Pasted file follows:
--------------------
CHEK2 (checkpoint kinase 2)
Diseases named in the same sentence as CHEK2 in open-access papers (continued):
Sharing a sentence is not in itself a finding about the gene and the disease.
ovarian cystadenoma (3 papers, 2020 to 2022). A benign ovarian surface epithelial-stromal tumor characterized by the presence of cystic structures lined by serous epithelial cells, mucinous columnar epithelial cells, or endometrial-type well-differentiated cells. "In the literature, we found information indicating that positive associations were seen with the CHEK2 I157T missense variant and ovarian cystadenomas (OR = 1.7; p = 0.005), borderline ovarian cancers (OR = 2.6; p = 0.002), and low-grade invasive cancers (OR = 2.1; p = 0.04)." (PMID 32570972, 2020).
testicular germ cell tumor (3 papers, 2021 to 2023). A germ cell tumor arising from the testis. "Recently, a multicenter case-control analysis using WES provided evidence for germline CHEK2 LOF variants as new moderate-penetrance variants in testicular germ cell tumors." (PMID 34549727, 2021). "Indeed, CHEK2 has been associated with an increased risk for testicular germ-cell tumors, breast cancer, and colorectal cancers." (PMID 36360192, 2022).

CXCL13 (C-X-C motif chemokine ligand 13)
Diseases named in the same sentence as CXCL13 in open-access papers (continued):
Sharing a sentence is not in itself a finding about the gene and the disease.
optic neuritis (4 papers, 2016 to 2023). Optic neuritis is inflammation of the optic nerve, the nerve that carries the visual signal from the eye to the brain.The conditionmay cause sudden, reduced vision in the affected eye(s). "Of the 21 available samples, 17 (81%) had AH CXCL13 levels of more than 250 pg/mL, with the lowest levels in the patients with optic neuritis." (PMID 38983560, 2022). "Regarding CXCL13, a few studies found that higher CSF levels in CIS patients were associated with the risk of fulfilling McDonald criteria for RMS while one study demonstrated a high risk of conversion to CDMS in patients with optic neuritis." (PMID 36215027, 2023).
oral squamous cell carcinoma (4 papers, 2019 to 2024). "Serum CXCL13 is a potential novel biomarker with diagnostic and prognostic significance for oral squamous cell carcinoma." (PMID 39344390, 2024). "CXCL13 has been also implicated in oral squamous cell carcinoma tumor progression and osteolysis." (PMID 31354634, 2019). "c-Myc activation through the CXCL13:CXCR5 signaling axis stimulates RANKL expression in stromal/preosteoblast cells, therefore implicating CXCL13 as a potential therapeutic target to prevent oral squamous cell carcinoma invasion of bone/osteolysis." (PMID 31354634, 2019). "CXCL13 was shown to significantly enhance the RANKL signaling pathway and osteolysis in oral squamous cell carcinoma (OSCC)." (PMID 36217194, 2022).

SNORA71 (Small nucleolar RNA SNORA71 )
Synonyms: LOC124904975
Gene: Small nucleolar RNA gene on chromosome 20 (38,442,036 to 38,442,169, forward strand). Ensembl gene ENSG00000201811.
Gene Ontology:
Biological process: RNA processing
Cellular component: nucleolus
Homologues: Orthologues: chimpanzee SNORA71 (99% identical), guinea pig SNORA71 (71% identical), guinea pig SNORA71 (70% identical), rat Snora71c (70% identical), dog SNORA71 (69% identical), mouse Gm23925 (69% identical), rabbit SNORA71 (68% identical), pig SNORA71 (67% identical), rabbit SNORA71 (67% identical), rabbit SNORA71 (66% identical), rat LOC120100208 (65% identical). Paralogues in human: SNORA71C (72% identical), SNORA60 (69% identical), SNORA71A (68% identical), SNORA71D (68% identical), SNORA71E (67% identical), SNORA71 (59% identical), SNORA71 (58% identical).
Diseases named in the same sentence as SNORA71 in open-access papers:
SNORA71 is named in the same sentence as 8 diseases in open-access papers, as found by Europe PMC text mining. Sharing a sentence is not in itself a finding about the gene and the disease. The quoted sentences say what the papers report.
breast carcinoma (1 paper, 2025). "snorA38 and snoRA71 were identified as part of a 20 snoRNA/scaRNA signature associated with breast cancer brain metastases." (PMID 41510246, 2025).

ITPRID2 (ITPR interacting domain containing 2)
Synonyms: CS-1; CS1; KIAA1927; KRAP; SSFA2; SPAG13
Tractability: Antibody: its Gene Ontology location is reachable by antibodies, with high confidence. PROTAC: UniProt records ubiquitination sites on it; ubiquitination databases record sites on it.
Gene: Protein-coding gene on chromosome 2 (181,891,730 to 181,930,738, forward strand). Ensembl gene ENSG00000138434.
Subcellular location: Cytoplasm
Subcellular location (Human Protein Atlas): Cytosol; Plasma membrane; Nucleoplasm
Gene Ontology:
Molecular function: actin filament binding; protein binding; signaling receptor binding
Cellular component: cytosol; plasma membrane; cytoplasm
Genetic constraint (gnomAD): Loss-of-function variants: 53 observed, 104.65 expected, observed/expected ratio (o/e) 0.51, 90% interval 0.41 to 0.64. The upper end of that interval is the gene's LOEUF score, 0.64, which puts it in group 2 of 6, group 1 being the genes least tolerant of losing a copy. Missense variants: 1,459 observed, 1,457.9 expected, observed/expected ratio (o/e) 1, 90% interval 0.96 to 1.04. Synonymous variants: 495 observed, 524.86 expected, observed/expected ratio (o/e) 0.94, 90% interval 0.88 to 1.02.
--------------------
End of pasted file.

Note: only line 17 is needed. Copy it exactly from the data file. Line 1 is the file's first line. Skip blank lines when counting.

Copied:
Homologues: Orthologues: chimpanzee SNORA71 (99% identical), guinea pig SNORA71 (71% identical), guinea pig SNORA71 (70% identical), rat Snora71c (70% identical), dog SNORA71 (69% identical), mouse Gm23925 (69% identical), rabbit SNORA71 (68% identical), pig SNORA71 (67% identical), rabbit SNORA71 (67% identical), rabbit SNORA71 (66% identical), rat LOC120100208 (65% identical). Paralogues in human: SNORA71C (72% identical), SNORA60 (69% identical), SNORA71A (68% identical), SNORA71D (68% identical), SNORA71E (67% identical), SNORA71 (59% identical), SNORA71 (58% identical).